Re: Enabling PCI_P2PDMA for distro kernels?

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On 2023-10-25 00:19, Uwe Kleine-König wrote:
> Hello,
> in the Debian kernel team got a request
> to enable PCI_P2PDMA. Given the description of the feature and also the
> "If unsure, say N." I wonder if you consider it safe to enable this
> option.

I don't know. Not being a security expert, I'd say the attack surface
exposed is fairly minimal. Most of what goes on is internal to the
kernel. So the main risk is the same rough risk that goes with enabling
any feature: there may be bugs.

My opinion is that 'No' is recommended because the feature is still very
nascent and advanced. Right now it enables two user visible niche
features: p2p transfers in nvme-target between an NVMe device and an
RDMA NIC and transferring buffers between two NVMe devices through the
CMB via O_DIRECT. Both uses require an NVMe device with CMB memory,
which is rare.

Anyone using this option to do GPU P2PDMA transfers are certainly using
out of tree (and likely proprietary) modules as the upstream kernel does
not yet appear to support anything like that at this time. Thus it's not
clear how such code is using the P2PDMA subsystem or what implications
there may be.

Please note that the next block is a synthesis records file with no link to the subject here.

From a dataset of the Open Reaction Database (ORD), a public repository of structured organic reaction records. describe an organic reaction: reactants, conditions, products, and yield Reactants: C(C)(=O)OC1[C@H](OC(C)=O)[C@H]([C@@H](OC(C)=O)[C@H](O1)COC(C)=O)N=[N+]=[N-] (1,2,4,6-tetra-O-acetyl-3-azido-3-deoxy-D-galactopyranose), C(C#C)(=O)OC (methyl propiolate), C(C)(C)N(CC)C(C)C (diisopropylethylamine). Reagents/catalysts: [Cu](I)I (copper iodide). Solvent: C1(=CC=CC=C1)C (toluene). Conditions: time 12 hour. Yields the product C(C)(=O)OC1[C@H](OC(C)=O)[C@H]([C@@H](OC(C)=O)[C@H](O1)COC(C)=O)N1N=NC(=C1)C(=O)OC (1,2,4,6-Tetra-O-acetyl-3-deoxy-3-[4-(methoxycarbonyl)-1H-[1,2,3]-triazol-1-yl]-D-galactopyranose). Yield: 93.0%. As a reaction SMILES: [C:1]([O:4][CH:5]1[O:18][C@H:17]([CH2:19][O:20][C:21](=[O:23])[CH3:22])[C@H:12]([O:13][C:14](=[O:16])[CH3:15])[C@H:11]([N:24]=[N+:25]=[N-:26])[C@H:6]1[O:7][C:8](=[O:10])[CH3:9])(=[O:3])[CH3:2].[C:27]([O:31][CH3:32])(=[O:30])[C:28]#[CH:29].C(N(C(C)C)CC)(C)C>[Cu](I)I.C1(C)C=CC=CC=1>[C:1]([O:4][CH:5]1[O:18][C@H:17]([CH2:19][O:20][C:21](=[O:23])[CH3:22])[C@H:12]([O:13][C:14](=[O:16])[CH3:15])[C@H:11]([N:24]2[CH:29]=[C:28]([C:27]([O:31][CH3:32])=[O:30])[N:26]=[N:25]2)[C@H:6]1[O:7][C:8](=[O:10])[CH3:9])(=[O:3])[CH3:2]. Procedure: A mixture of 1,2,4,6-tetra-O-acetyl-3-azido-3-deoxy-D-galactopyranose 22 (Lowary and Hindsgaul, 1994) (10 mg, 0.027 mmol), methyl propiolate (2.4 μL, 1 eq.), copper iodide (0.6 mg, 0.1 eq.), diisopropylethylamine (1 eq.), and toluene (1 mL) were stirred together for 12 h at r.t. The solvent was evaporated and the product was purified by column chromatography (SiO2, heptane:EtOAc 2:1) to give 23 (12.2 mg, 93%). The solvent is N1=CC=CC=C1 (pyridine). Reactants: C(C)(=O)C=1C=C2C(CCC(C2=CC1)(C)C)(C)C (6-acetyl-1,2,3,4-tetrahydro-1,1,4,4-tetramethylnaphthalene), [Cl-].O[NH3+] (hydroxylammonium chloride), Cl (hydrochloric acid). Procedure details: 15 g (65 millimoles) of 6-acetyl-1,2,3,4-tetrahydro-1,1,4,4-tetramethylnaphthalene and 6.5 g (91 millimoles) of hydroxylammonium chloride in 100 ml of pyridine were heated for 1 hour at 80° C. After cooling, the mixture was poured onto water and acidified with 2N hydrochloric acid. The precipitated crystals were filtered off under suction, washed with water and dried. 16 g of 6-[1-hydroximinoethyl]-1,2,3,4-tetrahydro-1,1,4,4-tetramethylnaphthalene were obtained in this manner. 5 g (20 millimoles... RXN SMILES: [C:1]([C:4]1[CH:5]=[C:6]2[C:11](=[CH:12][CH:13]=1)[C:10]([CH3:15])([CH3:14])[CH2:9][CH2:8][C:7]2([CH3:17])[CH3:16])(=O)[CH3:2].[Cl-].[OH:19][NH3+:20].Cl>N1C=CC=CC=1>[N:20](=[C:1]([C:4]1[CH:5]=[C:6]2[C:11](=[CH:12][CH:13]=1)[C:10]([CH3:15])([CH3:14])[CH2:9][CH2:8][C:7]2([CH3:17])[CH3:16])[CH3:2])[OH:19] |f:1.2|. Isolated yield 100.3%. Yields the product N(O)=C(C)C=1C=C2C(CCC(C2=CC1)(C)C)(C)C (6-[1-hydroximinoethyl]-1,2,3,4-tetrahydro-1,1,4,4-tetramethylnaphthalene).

It's not commonly the case that using these features increases
throughput as CMB memory is usually much slower than system memory. It's
use makes more sense in smaller/cheaper boutique systems where the
system memory or bus bandwidth to the CPU is limited. Typically with a
PCIe switch involved.

In addition to the above, P2PDMA transfers are only allowed by the
kernel for traffic that flows through certain host bridges that are
known to work. For AMD, all modern CPUs are on this list, but for Intel,
the list is very patchy. When using a PCIe switch (also uncommon) this
restriction is not present seeing the traffic can avoid the host bridge.

Thus, my contention is anyone experimenting with this stuff ought to be
capable of installing a custom kernel with the feature enabled.


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